Chad Scott is discussing the near-collapse of society that occurred when his idea for a cappuccino potato chip made him one of four finalists in Lay’s Do Us a Flavor contest last year.
Not only was Scott, an artist working toward his Ph.D. in sociology, told online to kill himself for suggesting such a thing, but also to never invent anything again. Forget the power of art. Apparently all it takes to undo boundaries is messing with the American junk diet.
But minus the death threats and some initial shock over the polarizing nature of incongruent foods, this was sort of Scott’s thing: discourse, dialogue, the kind of conversation that comes from introducing something new and different.
That’s what his latest project is about, albeit more steeped in his background as an artist (he studied sculpture at the University of Houston). Scott and his wife, Chyllis, opened the new Rhizome Gallery in Emergency Arts, a small space dedicated mostly to works by emerging career artists, including Melinda Laszczynski, an MFA candidate at the University of Houston, whose After Party is the gallery’s first show.
Folding in thematically with the year’s biggest party (the reception was January 2), After Party sets the tone for the Scotts’ intentions with the space: smart, but fun. Laszczynski’s formal and frosting-esque paintings, placement of paint skins, excitingly jovial yarn garland and deflated sculpture of mylar balloons suggest an imprint of an evening’s immediate aftermath, and the artist’s appreciation of material. The next show, I Hope This Doesn’t Succulent (fixed on the theme of succulents) mixes it up with a group of emerging and established artists from different cities, including Sam Davis, who has shown at Trifecta Gallery over the years.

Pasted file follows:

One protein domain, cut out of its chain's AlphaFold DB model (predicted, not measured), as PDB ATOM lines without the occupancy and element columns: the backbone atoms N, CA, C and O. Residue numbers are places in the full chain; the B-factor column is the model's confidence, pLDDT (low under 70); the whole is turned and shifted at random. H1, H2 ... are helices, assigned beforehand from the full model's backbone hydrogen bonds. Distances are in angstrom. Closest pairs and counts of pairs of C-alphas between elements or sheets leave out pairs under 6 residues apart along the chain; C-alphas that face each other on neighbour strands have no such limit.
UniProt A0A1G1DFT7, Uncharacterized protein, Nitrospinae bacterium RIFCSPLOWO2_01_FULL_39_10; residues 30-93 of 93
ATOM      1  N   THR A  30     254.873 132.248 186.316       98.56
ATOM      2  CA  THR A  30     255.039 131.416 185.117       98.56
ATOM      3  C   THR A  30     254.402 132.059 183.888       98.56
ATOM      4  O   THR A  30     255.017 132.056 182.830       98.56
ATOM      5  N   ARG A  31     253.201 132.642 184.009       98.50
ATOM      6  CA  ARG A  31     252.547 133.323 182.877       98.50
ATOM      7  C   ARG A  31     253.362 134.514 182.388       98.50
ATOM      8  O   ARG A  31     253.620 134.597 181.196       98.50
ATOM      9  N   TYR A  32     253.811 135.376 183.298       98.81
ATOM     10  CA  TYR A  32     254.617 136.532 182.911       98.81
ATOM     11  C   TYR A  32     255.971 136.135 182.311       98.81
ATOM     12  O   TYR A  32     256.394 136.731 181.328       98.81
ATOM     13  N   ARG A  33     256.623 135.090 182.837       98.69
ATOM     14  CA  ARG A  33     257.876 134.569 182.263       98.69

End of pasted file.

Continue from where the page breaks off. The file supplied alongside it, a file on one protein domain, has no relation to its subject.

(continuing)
Rhizome is an artist-run space, but Scott has no plans to show his own work, which focuses on liminal spaces and crossing the boundaries of sociology, art and education, the latter being the approach the couple wants for the gallery. As researchers and teachers they want to encourage dialogue with art that’s accessible. With her focus on education and literacy (she’s an assistant professor at UNLV) and his crossover interest in social behavior and art, the project seems expected—even for two people with not a lot of free time (he’s preparing to defend his dissertation).
But it’s no sweat to them. Though this is their first gallery, they’ve weathered several big moves together for their educations and even survived the chip debacle of 2014.
“We’re just trying to have fun, which is going to be our approach,” Chad Scott says. “We’re creating this as we go.”
Rhizome Gallery520 Fremont St., 702- 907-7526.